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Polymer flocculation is commonly used to remove colloidal material from solution, improving separation performance. The structure of the mesoscale formation (floc) affects process performance, as well as the amount of polymer required. By visualizing polymer in flocs using fluorescently-tagged polymers and laser confocal microscopy, we directly observe effects of ionic strength on polymer-clay floc internal structure. At low ionic strength, I < 10 mM NaCl, the polymer forms a continuous, interconnected internal network, whereas at high ionic strength, the polymer no longer forms this network and simply coats the larger bentonite aggregates. This method offers the ability to visualize the polymer structure without drying or freezing the solution, making it ideal for observation of delicate aggregates. While especially applicable to water purification, the structure observations shown here yield important fundamental insights for polymer adsorption dynamics onto inorganic heterogeneous particulate or surface structures.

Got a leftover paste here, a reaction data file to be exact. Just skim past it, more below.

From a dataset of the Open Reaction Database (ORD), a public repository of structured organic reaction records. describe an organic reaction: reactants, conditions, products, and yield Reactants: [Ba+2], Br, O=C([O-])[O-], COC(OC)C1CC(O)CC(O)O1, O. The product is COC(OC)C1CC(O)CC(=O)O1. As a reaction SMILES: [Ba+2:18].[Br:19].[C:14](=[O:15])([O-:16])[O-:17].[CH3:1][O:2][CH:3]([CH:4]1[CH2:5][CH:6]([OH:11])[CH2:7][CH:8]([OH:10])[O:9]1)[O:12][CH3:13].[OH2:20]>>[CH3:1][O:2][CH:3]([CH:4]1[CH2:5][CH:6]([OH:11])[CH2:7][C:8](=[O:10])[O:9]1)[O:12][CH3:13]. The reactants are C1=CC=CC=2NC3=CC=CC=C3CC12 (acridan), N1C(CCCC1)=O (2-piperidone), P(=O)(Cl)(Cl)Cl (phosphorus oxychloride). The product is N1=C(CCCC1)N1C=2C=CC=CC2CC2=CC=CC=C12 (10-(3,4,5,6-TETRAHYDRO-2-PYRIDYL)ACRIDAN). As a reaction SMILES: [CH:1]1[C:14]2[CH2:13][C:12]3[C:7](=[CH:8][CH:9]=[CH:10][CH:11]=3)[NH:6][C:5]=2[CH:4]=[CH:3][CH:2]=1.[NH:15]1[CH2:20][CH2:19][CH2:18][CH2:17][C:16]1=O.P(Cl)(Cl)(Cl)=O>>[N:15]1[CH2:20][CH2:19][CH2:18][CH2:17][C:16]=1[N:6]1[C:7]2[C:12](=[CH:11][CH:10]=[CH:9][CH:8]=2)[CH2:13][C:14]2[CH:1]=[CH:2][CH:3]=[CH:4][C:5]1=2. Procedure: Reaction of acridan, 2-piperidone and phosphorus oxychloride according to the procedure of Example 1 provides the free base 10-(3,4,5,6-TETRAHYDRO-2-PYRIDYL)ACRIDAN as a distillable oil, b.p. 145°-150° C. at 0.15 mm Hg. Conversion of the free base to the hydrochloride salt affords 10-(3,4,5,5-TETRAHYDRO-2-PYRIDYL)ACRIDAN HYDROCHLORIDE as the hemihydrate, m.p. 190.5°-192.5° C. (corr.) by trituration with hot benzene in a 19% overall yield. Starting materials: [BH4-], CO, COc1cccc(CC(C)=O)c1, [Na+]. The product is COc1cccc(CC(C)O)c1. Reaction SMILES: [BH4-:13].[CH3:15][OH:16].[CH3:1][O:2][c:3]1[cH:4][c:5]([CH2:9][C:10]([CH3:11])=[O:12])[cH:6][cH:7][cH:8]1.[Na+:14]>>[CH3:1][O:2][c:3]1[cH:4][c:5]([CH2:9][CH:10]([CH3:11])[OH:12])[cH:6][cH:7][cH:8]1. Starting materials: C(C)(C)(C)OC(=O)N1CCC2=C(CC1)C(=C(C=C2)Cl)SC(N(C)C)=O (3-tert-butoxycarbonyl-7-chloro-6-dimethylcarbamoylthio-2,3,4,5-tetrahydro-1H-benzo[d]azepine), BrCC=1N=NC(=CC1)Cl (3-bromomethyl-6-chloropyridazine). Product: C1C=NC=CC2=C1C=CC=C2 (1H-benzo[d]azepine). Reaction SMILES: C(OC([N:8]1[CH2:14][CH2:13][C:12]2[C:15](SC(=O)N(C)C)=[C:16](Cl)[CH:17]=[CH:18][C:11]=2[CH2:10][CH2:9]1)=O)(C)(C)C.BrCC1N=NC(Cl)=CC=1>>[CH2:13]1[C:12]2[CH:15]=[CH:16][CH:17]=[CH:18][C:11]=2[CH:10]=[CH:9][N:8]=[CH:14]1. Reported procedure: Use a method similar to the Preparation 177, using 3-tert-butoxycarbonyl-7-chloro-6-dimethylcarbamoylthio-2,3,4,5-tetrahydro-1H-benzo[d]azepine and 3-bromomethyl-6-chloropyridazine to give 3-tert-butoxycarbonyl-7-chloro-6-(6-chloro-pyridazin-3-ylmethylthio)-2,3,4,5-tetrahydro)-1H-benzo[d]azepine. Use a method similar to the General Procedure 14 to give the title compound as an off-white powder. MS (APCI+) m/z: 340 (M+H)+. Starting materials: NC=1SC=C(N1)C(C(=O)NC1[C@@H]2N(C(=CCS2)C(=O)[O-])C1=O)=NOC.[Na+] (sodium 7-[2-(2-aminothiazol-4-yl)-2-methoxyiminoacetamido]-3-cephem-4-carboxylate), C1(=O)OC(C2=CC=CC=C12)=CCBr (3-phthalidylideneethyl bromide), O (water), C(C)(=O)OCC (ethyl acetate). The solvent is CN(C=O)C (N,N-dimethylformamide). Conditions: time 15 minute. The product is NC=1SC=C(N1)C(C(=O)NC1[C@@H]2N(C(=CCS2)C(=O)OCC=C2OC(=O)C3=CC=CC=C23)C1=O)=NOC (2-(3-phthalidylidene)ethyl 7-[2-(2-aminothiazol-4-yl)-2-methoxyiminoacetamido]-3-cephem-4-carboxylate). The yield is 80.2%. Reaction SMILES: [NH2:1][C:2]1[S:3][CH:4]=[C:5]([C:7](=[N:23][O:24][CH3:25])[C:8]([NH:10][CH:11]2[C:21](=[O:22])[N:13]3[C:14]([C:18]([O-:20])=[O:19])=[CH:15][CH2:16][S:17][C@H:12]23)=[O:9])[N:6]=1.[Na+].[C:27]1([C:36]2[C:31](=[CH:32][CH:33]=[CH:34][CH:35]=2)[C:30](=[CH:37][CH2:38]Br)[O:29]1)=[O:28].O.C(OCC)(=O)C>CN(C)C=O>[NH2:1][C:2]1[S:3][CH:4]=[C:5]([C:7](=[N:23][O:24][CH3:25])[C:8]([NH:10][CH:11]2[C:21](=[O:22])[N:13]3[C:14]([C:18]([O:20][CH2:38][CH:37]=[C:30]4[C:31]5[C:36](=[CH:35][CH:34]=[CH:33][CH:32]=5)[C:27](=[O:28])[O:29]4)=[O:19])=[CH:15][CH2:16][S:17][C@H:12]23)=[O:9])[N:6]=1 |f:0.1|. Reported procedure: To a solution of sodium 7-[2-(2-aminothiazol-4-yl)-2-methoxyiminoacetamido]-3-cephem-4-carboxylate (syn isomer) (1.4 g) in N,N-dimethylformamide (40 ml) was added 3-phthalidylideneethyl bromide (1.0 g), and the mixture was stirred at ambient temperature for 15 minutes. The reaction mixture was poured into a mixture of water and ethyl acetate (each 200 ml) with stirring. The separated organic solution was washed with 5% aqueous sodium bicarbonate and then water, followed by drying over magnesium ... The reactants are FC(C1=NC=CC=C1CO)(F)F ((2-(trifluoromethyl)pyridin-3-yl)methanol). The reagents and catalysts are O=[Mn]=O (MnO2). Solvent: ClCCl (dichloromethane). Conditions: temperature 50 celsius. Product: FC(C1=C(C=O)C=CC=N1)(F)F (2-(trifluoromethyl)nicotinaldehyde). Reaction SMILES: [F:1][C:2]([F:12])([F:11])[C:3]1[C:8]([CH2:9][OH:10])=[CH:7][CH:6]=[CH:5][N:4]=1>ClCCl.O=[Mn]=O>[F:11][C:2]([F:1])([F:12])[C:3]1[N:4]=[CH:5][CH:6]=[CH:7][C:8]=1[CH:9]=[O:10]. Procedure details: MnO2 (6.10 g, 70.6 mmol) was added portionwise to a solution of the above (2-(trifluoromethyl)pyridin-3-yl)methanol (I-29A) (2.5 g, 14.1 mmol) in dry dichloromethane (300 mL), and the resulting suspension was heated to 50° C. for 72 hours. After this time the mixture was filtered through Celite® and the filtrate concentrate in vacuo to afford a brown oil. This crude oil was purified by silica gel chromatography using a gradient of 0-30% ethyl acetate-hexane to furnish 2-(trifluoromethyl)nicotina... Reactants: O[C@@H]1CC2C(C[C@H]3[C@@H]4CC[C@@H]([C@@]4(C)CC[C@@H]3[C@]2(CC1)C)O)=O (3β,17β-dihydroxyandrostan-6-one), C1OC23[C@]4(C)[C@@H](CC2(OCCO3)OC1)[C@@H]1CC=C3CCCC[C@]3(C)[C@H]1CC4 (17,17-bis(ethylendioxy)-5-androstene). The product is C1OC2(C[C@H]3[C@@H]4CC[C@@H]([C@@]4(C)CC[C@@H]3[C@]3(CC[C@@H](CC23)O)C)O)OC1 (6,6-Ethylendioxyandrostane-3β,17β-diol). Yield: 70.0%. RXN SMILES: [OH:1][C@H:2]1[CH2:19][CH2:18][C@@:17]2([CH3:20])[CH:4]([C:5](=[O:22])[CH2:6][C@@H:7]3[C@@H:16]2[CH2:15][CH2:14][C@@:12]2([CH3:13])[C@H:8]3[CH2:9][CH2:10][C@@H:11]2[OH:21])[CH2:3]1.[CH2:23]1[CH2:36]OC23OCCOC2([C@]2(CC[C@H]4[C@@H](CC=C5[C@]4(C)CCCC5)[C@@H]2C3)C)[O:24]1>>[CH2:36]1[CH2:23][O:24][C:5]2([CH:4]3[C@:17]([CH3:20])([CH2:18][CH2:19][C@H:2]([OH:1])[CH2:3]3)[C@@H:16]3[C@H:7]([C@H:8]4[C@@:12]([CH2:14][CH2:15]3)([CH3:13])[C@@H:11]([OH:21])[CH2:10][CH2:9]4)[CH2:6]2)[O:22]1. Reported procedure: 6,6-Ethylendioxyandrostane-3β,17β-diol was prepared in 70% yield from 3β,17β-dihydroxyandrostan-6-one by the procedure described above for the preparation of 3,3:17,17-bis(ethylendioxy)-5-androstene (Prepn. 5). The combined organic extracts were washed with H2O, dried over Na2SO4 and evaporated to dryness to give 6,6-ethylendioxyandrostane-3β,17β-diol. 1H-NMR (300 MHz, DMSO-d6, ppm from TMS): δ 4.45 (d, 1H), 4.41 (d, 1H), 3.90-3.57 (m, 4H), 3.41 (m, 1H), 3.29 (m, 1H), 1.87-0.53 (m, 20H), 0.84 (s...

Bibliographical noteFunding Information:
This work was supported primarily by the National Science Foundation through the University of Minnesota MRSEC under award number DMR-1420013 . This work was supported partially by the Research Experiences for Undergraduates (REU) Program of the National Science Foundation under award number DMR-1263062 . Parts of this work were carried out in the Minnesota Nano Center which receives partial support from NSF through the NNIN program . This research was conducted with Government support under and awarded by the Department of Defense, Air Force Office of Scientific Research, National Defense Science and Engineering Graduate (NDSEG) Fellowship , 32 CFR 168a .
- Water Treatment
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- Period 3